Georgians from Abkhazia: beyond limbo

Many Georgians displaced by the Abkhazia war of 1992-93 now live in rudimentary centres around the country. They face great difficulties in building their lives. But a survey of their views and aspirations contains some surprises, says Magdalena Frichova Grono.
Magdalena Frichova Grono
25 May 2011

Many of the more than 200,000 ethnic Georgians who fled the Georgian-Abkhaz war of 1992-93 lived until recently, in Tbilisi’s city centre in ramshackle buildings used as makeshift refugee accommodation. But the Soviet-era hotels and other structures where these people found sanctuary are at the heart of plans by Georgia's government and its president, Mikheil Saakashvil, to modernise Tbilisi.

This urban renewal has forced the IDPs to relocate once more, often to join their compatriots in “centres of collective settlement” in Georgia's far-flung corners. Despite the government’s intent to address their problems, living conditions in such centres frequently remain dire, and many of the displaced people endure harsh conditions where they feel marginalised and disempowered.
Two NGOs - Conciliation Resources and the Caucasus Research Resource Centre - have recently conducted a survey of the lives and aspirations of people displaced from Abkhazia (categorised as internally displaced persons [IDPs]) who are accommodated in these collective centres. After nearly two decades since the war in Abkhazia, this is the first attempt to improve understanding of the IDPs’ predicament by assessing their perceptions of and attitudes to conflict, return and justice. The survey challenges a number of long-held stereotypes about the IDPs, and has important lessons for policy-makers. Here I consider just a few of the more interesting findings.

A life in shame
“Young people who live in a collective centre and happen to own a car will at times park it several blocks away, so people cannot associate them with the place. What integration can we talk about?” The words of Nino Kalandarishvili, a Georgian expert on IDPs, illustrate the shame many young displaced Georgians feel about their situation.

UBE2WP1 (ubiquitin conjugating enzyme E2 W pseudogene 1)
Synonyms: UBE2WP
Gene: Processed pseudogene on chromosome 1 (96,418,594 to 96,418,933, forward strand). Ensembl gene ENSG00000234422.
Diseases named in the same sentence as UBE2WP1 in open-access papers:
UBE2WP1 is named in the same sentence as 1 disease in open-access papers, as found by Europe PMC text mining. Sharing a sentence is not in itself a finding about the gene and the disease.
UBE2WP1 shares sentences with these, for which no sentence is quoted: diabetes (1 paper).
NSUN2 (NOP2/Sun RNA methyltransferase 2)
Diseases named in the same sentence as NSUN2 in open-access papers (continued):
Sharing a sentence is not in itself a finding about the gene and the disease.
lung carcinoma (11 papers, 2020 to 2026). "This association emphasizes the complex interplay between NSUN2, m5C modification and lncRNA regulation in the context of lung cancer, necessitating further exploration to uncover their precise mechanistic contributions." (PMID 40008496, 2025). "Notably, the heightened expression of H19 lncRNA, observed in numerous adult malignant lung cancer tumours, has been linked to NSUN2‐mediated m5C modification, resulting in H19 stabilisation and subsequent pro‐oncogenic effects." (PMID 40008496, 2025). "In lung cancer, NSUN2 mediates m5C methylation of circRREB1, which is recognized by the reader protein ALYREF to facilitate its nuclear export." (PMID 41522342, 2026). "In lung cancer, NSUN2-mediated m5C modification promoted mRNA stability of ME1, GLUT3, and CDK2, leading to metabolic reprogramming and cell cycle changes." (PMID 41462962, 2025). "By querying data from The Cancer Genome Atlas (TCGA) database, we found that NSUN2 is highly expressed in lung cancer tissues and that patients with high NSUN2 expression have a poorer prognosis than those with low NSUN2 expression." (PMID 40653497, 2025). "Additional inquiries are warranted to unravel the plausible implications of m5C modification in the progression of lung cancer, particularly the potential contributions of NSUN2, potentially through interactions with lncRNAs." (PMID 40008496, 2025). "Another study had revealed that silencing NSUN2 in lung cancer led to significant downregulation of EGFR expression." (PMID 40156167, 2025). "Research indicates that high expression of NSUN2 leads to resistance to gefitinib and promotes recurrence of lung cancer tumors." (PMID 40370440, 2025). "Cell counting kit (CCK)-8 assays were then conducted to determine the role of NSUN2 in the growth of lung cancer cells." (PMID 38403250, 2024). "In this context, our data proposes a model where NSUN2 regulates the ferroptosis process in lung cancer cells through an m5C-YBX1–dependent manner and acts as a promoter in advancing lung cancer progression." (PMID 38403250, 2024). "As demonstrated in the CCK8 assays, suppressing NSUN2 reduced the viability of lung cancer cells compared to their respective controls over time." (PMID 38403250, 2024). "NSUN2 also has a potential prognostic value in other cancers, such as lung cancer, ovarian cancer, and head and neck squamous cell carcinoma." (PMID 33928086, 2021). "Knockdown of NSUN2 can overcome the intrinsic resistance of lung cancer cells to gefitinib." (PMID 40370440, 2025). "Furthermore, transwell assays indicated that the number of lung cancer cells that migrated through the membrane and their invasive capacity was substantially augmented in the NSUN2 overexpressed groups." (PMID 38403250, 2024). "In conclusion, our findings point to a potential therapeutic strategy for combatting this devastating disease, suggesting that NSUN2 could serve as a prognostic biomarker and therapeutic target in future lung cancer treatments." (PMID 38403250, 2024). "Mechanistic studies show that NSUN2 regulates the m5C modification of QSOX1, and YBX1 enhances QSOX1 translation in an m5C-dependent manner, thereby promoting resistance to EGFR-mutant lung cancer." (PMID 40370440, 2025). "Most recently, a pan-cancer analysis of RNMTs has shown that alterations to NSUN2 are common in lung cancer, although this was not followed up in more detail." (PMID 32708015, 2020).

The survey shows that while a majority of these IDPs feel they are part of Georgian society, 27% say they feel discriminated against because of their status, and nearly as many answer inconclusively. Their lack of integration into Georgian society is an enduring problem. For a start, the Georgian authorities’ position is that all IDPs need to return, and resist integration - for to accept it might entail that once-integrated IDPs no longer wished to exercise their right of return to Abkhazia. In turn this would be inconsistent with, and undermine, the Georgian claim that Abkhazia remains part of a sovereign Georgia.  

True, the attitudes of the Georgian government attitudes to integration have softened somewhat since 2006 - and then even further after the August 2008 conflict with Russia, which resulted in a new wave of displacement from South Ossetia and Abkhazia.

Yet much remains to be done. As few as 5% completely agree that the Georgian government takes their concerns seriously. A majority of surveyed IDPs are dissatisfied with their living conditions, and the lack of access to employment opportunities causes deep frustration (fewer than one in five report having paid work). There are frequent complaints about accommodation - often, several generations of a family live in a single room. As one woman explained to me: “The young folk are worst off; how do you expect them to set up families in front of their parents’ and grandparents’ eyes?”

It seems paradoxical then that there is a lot of faith in the government. Over two-thirds of respondents say they trust Mikheil Saakashvili, and IDPs’ trust in the various branches of power is on average 10%-30% higher than that reported by ordinary Georgian citizens in a comparable survey. Such a finding is often typical of minority groups - but it indicates that much could be achieved if the authorities were more willing to listen and be responsive to the IDPs’ own preferences.

The issue of return

The daily life of IDPs in the collective centres is split between struggling to survive and dreaming of return. The latter is an all-pervasive concern. Yet few think about what this would mean in practice, now that almost twenty years have passed since they left at the chaotic end of the 1992-93 war. Over these two decades, Georgian and Abkhaz societies have become even more separated by their mutual isolation and stark political differences, magnified by powerful propaganda-machines.

Georgians have embraced the west, whereas Abkhazians have been able to access the wider world almost exclusively via Russia and its media and culture. The resulting cultural and political dichotomies are startling, and perhaps especially clear to the visitor. Even the former common language, Russian, is no longer a lingua franca as fewer and fewer young Georgians speak it well.